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Advanced Inheritance.

Sean Heise
Greenhorn

Joined: Oct 30, 2012
Posts: 22
So I have an assignment that was due yesterday for my Java class (I know I'm slacking, but Trig seemed more important as I have a test next week and it's kicking the crap out of me at the moment).
The assignment is as follows:


So far I've got:


My main questions are on steps:

1d, 2b, 3d, these are for the constructors which I must have one in each class except the AccountArray class. I believe I've set them up correctly, but I'm not 100% sure. I know I should know this, but I guess I'm just not seeing how it ties into the rest of the program.

also on 1e, 2a, 3c... which is creating the toString method overrides again, I'm not quite sure if I'm doing this correctly (first time I've learned about or utilized them.) Being that the output is supposed to look like this:

Checking
Account Number: 100
Account Balance: 1000.0
Interest Earned: 18.0

I imagine I should have \n in there between each line I want to create?

I'm also having problems with the set methods for some reason. I can't for the life of me think of what I should have in their bodies, being that the program is set up the way it is.


Aaaaaand lastly basically the entire last class I'm not quite sure what I should do. I've got the array set up for ten place holders but other than that I'm not quite sure what I should do next. Should I instantiate a checking and savings for each place holder? So checking would take the first five place holders and savings would take the last five? Then how do I work in the constructors?

Anyway I guess I'm going to keep plugging away at it.

Any help would be appreciated. As I've written this, I think I've come up with an idea for figuring out how to put together the last class. We'll see I suppose. Thanks in advance.

Edit: As I said I think I might have gotten the last class down, although I do still need some help. I just want to make sure that everything is correct.
Enkita mody
Ranch Hand

Joined: Aug 06, 2012
Posts: 333

UseCodeTags (<---click)


OCA7
Sean Heise
Greenhorn

Joined: Oct 30, 2012
Posts: 22
Enkita mody wrote:UseCodeTags (<---click)


Yea, sorry about that, I'm used to being on another forum and accidently used the incorrect tag for it. But I fixed it.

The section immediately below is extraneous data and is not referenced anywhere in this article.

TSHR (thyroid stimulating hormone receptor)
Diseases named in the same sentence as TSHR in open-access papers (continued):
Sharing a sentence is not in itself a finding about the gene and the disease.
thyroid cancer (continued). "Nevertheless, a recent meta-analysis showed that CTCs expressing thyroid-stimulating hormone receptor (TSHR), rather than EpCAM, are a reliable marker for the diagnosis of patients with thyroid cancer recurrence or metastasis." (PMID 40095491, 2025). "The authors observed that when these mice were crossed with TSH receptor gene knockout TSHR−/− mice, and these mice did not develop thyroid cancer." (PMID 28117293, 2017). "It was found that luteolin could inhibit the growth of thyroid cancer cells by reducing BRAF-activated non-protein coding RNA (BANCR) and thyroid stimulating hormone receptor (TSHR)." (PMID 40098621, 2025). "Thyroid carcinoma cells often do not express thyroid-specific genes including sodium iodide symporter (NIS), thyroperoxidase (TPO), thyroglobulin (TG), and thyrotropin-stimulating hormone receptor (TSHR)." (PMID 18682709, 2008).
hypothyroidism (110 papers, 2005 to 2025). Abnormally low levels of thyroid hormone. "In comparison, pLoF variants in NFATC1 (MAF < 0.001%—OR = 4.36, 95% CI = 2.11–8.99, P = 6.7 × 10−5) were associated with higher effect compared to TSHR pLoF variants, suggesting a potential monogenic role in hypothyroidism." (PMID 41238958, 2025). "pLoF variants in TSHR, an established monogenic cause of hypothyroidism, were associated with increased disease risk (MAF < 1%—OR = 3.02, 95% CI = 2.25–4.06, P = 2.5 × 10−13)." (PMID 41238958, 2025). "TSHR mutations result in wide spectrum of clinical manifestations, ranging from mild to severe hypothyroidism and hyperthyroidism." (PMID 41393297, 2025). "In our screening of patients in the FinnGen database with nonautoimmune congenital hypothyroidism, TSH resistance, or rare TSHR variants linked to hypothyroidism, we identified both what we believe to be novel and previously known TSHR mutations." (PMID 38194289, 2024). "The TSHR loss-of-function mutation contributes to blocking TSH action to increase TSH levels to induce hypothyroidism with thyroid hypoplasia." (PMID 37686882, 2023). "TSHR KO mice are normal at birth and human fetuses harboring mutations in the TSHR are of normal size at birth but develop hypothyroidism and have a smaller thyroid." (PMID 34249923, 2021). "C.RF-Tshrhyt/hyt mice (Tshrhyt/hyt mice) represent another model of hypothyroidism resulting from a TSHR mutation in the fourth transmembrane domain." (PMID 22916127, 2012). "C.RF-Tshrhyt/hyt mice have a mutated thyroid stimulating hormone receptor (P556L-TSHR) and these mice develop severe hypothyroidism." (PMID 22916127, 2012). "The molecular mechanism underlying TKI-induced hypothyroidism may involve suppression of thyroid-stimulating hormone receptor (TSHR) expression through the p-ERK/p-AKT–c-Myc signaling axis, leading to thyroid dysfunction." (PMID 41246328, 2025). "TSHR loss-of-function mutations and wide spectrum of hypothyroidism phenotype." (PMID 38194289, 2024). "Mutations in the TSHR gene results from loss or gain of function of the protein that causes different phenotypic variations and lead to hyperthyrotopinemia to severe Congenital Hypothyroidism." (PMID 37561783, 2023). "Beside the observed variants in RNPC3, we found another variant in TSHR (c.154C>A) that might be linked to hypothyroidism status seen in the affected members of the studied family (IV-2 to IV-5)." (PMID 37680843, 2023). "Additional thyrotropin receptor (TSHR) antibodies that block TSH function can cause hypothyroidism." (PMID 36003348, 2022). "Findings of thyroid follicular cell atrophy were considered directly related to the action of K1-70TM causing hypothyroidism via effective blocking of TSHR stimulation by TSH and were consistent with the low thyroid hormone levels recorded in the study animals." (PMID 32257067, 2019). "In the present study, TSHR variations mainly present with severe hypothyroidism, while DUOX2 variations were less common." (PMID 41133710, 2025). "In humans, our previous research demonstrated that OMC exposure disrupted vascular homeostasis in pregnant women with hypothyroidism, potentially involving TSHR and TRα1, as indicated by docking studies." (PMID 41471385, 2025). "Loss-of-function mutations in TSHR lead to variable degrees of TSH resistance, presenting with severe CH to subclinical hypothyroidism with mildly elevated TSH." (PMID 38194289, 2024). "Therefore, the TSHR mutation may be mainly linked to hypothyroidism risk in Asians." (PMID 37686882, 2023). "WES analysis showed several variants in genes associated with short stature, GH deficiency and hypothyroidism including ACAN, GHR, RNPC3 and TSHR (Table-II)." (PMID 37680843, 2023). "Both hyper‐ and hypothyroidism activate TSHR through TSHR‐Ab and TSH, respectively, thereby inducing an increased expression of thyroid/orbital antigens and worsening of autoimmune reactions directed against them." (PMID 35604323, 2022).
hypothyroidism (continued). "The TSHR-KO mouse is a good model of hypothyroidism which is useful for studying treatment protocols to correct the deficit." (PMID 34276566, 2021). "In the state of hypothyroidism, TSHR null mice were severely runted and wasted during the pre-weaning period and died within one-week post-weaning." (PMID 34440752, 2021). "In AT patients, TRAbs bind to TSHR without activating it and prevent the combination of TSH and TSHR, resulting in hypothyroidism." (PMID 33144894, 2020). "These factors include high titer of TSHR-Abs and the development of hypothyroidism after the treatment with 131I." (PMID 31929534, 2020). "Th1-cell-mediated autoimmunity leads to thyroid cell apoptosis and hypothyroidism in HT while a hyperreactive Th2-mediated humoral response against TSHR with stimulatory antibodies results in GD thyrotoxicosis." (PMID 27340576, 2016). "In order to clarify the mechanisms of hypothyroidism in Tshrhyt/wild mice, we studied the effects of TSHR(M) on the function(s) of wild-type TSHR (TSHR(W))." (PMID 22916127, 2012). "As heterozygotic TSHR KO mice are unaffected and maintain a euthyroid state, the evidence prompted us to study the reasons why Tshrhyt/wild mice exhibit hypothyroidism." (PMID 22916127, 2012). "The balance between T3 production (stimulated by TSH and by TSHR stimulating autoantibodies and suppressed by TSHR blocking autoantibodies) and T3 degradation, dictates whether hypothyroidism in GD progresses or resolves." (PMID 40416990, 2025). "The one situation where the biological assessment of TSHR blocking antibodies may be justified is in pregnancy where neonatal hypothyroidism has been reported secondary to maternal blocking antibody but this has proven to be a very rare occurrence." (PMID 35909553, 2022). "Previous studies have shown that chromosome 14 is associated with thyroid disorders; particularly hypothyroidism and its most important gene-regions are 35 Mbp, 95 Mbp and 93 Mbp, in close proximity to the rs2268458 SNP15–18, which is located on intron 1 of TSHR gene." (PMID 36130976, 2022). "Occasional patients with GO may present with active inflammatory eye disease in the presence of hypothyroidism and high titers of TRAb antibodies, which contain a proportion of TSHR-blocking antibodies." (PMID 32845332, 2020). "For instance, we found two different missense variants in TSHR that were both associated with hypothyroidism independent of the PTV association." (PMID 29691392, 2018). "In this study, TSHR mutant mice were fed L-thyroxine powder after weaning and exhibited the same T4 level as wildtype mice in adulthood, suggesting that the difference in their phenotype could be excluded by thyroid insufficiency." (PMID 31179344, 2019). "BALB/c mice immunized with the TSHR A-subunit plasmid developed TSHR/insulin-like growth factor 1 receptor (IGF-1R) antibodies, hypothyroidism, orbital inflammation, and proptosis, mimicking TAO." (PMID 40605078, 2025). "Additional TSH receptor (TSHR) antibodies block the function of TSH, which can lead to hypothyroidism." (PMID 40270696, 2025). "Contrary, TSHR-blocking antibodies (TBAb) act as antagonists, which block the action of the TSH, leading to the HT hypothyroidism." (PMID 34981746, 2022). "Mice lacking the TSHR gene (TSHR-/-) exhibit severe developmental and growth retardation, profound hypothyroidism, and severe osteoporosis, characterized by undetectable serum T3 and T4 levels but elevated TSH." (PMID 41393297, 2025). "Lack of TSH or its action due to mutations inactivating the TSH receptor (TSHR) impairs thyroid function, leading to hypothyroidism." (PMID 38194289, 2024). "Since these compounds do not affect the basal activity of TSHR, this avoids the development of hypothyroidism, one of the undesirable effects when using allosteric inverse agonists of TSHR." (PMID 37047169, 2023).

Henry Wong
author
Sheriff

Joined: Sep 28, 2004
Posts: 18709
    
  40

Sean Heise wrote:
1d, 2b, 3d, these are for the constructors which I must have one in each class except the AccountArray class. I believe I've set them up correctly, but I'm not 100% sure. I know I should know this, but I guess I'm just not seeing how it ties into the rest of the program.


IMHO, that is a big issue with these "color by numbers" homework assignments. You know what you are doing, but in many cases, you don't know *why* you are doing it.

For this question, one way to think about it is -- a constructor is used to initialize an instance as it is being instantiated. You need to think about (1) what the parameters are for, in order to enable the caller to pass you configuration details, and (2) what it needs to implement that initialization, including all the components of the class, and its super class. Hopefully, this helps, but if not, then you need to step back, look at the instructions again, and try to see what it is doing -- try to see the "big picture" from the "color by numbers" instructions.

Henry

Books: Java Threads, 3rd Edition, Jini in a Nutshell, and Java Gems (contributor)
Campbell Ritchie
Sheriff

Joined: Oct 13, 2005
Posts: 38340
    
  23
Another problem about what Henry calls “colour by numbers” is that you don’t know when something would be better done otherwise. Because you are told to use protected fields, for example, you never learn how much better private fields would have been.
Sean Heise
Greenhorn

Joined: Oct 30, 2012
Posts: 22
That's exactly how I feel. I've never used constructors this way.

But I think I've figured it out.
However, the balance is now what I'm pondering, how it ties into the rest of the program.

Here you see I've set up my array of ten account objects and have instantiated new objects of each class and used their constructor in order to fill in the information as per the instructions.


So I've got my five Checking and five savings as per the assignment instructions. But now I'm supposed to work in the balance of 1000 - 10000, I'm not seeing where this is supposed to be input. The only constructor that asks for a balance is the Account class. Being that the Account class is the super and checking and savings are both subclasses, I thought perhaps I'd be able to input the balance directly into the constructors being that the constructor would have been inherited (so maybe that the constructors for savings/checking might have inherited the spot for balance into their own constructors), but this isn't the case.

I really kind of wish we could get more practice. We're able to do the "you do it" portions of the text book, but being that this is simply a "copy it out of the book" type of practice it doesn't really help me. There are vague descriptions that go along with it that I try to decipher, but don't usually get very far with them.